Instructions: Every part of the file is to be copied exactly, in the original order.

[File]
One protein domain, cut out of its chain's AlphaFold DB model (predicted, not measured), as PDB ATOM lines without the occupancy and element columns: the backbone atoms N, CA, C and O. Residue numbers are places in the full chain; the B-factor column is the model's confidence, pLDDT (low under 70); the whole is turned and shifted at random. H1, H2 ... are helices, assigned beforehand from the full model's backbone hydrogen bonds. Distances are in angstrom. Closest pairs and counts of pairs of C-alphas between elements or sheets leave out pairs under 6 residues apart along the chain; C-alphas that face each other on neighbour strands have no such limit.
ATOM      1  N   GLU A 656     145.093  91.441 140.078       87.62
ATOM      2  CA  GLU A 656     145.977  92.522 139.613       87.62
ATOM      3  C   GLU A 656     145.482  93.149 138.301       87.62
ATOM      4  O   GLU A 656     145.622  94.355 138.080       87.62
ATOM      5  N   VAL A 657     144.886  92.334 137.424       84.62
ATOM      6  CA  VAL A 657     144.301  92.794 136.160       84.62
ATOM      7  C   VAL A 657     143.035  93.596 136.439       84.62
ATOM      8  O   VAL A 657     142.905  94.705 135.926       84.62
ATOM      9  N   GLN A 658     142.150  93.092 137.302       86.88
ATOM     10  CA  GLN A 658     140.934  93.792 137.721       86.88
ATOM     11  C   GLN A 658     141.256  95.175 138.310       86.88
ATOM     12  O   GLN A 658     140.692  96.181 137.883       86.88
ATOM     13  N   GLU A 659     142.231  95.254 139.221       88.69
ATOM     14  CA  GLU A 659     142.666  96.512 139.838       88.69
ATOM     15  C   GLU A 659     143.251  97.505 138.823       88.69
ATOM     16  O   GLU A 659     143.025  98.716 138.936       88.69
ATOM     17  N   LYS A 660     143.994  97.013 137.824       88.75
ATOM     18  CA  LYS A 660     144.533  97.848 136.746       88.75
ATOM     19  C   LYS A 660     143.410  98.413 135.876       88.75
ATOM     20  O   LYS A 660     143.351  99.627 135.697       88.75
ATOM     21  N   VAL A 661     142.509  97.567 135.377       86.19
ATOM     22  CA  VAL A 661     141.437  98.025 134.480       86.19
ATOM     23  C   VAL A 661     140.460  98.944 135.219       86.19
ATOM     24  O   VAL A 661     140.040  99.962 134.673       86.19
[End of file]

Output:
One protein domain, cut out of its chain's AlphaFold DB model (predicted, not measured), as PDB ATOM lines without the occupancy and element columns: the backbone atoms N, CA, C and O. Residue numbers are places in the full chain; the B-factor column is the model's confidence, pLDDT (low under 70); the whole is turned and shifted at random. H1, H2 ... are helices, assigned beforehand from the full model's backbone hydrogen bonds. Distances are in angstrom. Closest pairs and counts of pairs of C-alphas between elements or sheets leave out pairs under 6 residues apart along the chain; C-alphas that face each other on neighbour strands have no such limit.
ATOM      1  N   GLU A 656     145.093  91.441 140.078       87.62
ATOM      2  CA  GLU A 656     145.977  92.522 139.613       87.62
ATOM      3  C   GLU A 656     145.482  93.149 138.301       87.62
ATOM      4  O   GLU A 656     145.622  94.355 138.080       87.62
ATOM      5  N   VAL A 657     144.886  92.334 137.424       84.62
ATOM      6  CA  VAL A 657     144.301  92.794 136.160       84.62
ATOM      7  C   VAL A 657     143.035  93.596 136.439       84.62
ATOM      8  O   VAL A 657     142.905  94.705 135.926       84.62
ATOM      9  N   GLN A 658     142.150  93.092 137.302       86.88
ATOM     10  CA  GLN A 658     140.934  93.792 137.721       86.88
ATOM     11  C   GLN A 658     141.256  95.175 138.310       86.88
ATOM     12  O   GLN A 658     140.692  96.181 137.883       86.88
ATOM     13  N   GLU A 659     142.231  95.254 139.221       88.69
ATOM     14  CA  GLU A 659     142.666  96.512 139.838       88.69
ATOM     15  C   GLU A 659     143.251  97.505 138.823       88.69
ATOM     16  O   GLU A 659     143.025  98.716 138.936       88.69
ATOM     17  N   LYS A 660     143.994  97.013 137.824       88.75
ATOM     18  CA  LYS A 660     144.533  97.848 136.746       88.75
ATOM     19  C   LYS A 660     143.410  98.413 135.876       88.75
ATOM     20  O   LYS A 660     143.351  99.627 135.697       88.75
ATOM     21  N   VAL A 661     142.509  97.567 135.377       86.19
ATOM     22  CA  VAL A 661     141.437  98.025 134.480       86.19
ATOM     23  C   VAL A 661     140.460  98.944 135.219       86.19
ATOM     24  O   VAL A 661     140.040  99.962 134.673       86.19